These ships don’t have the prowess of a battleship or the capability of an aircraft carrier, they were ugly ducklings to time magazine and dreadful looking objects to a president, but to many others they were the saving grace.
They were often unsung and almost forgotten the liberty ships played a key role in the outcome of the second world war and without them it is possible that the world would today be a much different place.
Built from a standardised design the liberties became famous for getting the goods through, no fewer than 2,710 ships were built and after the war 2,400 ships would survive it not bad when you consider they were designed to make one crossing.
These vessels were the trucks of the sea lanes carrying the goods to Britain, they were not fast nor were they large like todays ships, the Liberties were 441ft long 56ft wide and displaced 14,250tons, they were capable of steaming at just 12 knots but this doesn’t mean they didn’t set records.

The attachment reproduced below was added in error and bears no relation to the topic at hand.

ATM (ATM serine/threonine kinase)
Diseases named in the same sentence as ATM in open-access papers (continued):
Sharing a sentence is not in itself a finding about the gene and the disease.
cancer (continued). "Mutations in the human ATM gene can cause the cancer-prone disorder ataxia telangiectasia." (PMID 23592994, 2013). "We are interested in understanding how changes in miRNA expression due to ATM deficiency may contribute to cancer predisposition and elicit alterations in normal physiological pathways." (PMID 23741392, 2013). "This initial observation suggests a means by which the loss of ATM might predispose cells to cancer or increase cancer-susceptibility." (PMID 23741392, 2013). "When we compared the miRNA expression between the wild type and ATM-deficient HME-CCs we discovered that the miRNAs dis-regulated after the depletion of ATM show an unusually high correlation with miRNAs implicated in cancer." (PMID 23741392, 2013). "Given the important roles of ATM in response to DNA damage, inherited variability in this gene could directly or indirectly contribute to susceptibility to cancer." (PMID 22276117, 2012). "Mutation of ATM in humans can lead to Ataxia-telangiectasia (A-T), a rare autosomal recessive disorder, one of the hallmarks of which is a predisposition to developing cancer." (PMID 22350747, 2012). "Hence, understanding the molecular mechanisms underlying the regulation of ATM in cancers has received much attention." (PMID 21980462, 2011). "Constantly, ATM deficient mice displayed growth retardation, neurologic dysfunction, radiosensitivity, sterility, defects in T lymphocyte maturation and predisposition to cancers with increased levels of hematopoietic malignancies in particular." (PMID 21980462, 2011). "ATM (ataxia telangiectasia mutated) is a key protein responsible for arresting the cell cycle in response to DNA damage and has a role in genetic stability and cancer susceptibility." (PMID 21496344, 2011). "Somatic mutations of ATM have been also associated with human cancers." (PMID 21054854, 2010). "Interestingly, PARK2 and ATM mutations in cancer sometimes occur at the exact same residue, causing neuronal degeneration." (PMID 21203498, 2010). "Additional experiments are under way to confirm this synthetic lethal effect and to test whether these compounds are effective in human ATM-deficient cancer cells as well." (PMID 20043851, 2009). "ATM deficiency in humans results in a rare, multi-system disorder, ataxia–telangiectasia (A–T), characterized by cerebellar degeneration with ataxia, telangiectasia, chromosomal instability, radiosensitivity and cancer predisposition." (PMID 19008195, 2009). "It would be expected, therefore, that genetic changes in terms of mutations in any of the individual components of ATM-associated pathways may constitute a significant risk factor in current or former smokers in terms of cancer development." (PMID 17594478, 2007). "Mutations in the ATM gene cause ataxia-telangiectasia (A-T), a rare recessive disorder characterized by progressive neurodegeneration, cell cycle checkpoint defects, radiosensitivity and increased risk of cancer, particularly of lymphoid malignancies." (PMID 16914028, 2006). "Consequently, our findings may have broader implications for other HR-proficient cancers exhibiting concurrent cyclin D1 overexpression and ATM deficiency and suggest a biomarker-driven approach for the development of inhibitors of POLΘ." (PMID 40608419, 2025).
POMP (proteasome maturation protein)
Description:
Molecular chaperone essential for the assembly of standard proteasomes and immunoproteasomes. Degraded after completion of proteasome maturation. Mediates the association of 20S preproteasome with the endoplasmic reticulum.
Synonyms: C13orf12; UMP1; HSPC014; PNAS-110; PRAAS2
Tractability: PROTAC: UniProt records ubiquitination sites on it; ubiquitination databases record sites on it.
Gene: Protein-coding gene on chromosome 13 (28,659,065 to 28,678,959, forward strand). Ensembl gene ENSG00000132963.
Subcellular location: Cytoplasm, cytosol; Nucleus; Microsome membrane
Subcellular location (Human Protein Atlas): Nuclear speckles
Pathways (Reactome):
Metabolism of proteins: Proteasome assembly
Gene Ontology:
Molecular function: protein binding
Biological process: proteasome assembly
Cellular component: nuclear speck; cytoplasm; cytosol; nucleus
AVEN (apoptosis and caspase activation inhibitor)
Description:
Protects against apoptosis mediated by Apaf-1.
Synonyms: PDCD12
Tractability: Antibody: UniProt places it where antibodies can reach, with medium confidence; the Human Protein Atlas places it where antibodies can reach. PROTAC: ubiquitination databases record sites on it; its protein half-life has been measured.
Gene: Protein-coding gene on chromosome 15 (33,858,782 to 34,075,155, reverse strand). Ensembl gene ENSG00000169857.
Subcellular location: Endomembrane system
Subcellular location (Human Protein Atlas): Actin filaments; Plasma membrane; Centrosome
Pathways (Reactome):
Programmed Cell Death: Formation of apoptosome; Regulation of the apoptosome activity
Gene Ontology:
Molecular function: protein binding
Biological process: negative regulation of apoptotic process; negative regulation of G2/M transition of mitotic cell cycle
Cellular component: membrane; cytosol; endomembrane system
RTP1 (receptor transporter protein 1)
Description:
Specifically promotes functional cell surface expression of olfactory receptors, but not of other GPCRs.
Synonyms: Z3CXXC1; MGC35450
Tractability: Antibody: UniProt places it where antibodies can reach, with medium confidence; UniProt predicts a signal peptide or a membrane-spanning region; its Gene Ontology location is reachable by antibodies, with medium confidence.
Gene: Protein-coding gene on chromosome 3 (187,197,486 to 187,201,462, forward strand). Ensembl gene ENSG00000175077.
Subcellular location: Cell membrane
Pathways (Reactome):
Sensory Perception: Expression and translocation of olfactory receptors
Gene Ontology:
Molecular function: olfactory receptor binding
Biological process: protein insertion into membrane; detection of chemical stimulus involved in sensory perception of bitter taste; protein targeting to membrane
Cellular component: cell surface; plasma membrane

The liberty holds a record for the fastest ship ever constructed the SS Robert E Peary from keel laying to launch her entire construction took 4 days 15 hours and 29 minuets, she set another record right after as well, from keel laying to in service 7 days 14 hours and 32 minuets and that’s not all they are noted for.
The liberty ship SS Stephen Hopkins became the first and only merchant ship to sink a German surface combatant, however she too was sunk in the action, while many were lost the 2,400 that did survive would find themselves either put to work in post war fleets or scrapped.
Today there are 4 Liberties left in the world and only 2 in working order.
SS John W Brown (Fully working sea going) https://museumships.us/merchantmarine/john-w-brown
SS Jeremiah O Brien (Fully working sea going) https://museumships.us/merchantmarine/jeremiah-o-brien
SS Hellas Liberty ex SS Arthur M Huddell (Static) https://www.museumships.us/greece/hellas-liberty
SS Albert M Boe now Star of Kodiak (HQ for Trident seafood not open to the public)
Source: Blair Shaw